While we could surmise the presence of some sort of pattern in the listing of blood types in character data entries based on the above, we still do not know if such usage can be mapped onto existing beliefs linked to blood type personality theory. Of our two datasets, ACDB’s is not suitable for answering our question, because its data model does not describe character personality in a systematic fashion. On the other hand, VNDB’s granular data model allows us to see the precise distribution of traits related to character personality. The tables below provide percentage figures for the number of characters with a given trait among all characters of a specific blood type.

Percentage of characters within a given blood type with particular personality trait for female characters (VNDB dataset, top 20 scoring traits)

Percentage of characters within a given blood type with particular personality trait for male characters (VNDB dataset, top 20 scoring traits)

Note: in the Japanese language, personal pronouns and ‘opposite gender voiced’ can be used to denote aspects of a character’s personality (ex. a male character voiced by a female voice actor can be marked as a timid person).

Based on the above tables, we can see some differences between the distribution of personality traits among blood types, however, such differences are not as pronounced as the descriptions provided by Nomi or other authors would seem to suggest. Keeping in mind that attempting to map VNDB traits to Nomi’s own descriptions is simply not possible without extensive arbitrary interpretation, if we nevertheless compare the distributions with the trait-based description offered by Sato, Miyazaki and Watanabe (see part one) results in non-correspondence. In fact characters consistently featured frequent co-occurrences of the same trio of traits through all blood types, namely Kind, Friendly, and Watashi (polite personal pronoun) in female characters and Ore (usually considered a coarse personal pronoun) in male characters. Even ignoring ‘Kind’, ‘Watashi’, ‘Friendly’ and ‘Ore’, and looking at data distributions once more still does not lead to the emergence of any distinctive profiles.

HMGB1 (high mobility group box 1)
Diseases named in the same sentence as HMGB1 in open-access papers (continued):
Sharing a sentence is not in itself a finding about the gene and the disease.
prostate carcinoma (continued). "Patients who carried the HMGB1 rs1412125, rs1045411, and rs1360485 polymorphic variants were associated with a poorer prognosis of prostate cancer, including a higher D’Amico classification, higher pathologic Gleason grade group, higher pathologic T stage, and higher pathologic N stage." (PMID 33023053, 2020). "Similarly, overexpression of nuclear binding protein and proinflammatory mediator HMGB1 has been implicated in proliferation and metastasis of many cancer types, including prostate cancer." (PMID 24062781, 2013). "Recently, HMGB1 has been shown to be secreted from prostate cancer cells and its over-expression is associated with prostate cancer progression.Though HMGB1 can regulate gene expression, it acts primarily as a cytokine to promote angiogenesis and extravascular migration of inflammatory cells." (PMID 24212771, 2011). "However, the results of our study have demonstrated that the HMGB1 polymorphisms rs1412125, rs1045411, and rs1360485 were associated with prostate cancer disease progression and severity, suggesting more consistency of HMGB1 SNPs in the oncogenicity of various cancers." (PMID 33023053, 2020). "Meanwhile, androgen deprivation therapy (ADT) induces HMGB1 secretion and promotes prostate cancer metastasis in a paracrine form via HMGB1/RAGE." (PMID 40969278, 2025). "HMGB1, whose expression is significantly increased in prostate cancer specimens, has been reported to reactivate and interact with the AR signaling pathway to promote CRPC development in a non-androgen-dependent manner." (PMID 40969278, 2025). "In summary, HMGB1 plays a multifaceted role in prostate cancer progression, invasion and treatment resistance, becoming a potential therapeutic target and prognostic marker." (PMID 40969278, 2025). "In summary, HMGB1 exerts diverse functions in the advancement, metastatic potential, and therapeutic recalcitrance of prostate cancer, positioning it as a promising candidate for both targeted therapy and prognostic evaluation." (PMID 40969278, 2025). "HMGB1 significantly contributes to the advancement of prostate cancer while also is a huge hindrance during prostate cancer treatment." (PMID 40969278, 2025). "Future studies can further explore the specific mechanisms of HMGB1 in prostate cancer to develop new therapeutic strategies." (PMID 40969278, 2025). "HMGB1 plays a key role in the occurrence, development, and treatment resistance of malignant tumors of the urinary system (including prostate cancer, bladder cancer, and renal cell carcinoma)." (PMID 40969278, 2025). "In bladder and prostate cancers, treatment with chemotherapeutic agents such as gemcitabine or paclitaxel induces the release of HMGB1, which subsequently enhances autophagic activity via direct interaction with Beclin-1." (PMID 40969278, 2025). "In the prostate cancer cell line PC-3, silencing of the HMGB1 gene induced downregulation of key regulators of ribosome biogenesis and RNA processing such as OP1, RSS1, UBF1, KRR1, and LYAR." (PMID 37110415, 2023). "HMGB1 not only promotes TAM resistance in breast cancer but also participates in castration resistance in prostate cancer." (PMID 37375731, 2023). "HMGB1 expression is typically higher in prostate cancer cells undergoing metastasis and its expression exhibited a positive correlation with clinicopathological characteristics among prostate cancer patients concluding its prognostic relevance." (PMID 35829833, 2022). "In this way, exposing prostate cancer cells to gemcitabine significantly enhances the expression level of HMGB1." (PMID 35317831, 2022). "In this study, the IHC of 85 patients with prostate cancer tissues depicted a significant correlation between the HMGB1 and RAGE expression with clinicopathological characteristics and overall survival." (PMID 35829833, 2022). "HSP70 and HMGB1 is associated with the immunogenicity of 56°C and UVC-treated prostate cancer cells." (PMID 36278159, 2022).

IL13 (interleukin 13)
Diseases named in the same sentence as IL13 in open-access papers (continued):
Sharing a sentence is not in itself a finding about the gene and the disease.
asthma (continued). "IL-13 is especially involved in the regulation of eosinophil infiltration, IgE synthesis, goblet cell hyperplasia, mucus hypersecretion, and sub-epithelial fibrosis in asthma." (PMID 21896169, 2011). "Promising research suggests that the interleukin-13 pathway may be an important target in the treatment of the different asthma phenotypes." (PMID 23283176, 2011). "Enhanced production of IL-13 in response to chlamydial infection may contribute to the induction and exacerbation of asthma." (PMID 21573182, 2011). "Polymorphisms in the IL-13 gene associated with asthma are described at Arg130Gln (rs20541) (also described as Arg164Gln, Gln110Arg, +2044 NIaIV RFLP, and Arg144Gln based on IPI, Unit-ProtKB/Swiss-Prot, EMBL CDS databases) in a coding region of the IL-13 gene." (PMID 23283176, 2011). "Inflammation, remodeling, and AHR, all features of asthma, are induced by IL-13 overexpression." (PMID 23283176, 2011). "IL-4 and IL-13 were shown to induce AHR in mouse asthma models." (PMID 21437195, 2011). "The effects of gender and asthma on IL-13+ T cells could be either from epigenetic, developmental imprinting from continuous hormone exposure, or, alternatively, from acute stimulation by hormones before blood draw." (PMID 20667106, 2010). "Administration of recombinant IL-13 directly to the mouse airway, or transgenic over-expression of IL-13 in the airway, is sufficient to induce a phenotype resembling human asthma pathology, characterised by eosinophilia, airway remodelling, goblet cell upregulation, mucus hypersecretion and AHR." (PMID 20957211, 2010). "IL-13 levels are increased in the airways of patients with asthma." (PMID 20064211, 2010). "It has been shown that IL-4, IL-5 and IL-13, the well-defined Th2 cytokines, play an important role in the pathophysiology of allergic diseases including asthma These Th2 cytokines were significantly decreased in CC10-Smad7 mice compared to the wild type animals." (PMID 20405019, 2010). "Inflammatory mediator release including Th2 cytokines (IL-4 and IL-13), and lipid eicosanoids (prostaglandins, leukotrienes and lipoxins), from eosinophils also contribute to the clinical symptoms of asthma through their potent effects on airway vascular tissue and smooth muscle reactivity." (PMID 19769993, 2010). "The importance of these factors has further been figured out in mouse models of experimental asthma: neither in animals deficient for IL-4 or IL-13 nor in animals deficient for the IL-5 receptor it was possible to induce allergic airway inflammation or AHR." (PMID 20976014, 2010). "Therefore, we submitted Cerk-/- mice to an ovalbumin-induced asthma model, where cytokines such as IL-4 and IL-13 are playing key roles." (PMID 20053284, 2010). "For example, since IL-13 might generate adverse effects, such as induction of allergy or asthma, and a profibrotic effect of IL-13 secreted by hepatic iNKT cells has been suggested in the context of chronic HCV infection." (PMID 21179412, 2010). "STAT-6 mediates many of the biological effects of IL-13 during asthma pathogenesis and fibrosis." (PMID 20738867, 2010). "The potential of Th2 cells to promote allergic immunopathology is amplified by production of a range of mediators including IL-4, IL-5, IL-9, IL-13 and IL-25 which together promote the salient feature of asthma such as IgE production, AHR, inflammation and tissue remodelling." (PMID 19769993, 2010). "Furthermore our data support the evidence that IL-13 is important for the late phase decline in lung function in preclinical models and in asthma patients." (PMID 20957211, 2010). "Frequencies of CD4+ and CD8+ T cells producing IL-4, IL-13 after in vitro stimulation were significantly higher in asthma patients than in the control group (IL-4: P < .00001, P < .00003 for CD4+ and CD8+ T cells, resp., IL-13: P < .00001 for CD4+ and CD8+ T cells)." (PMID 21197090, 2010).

Thus, based on our analysis blood type appears to be more like a piece of trivia that is attached to characters in a way to either link them to a specific setting, as it is within visual novel games, or as a piece of additional trivia for fans. All in all, blood type personality theory, as envisioned by Furukawa Takeji and popularized by Nomi Masahiko, does not seem to circulate in Japanese visual media production beyond being traces of existing categories.

As we round up our work on tiny use case five, we can summarize our results as follows:

  • Beliefs about the connection between blood type and personality do not translate into identifiable practices of character design.
  • Listing of blood type can serve as a way of anchoring characters in realistic video game settings, especially within visual novel games. We can argue that listing of blood type in Japanese visual media might be more connected to the overall setting of a media work, and in particular, whenever the work is set in a fictionalized version of our own everyday life or not. But this does not communicate anything about blood type and character personality.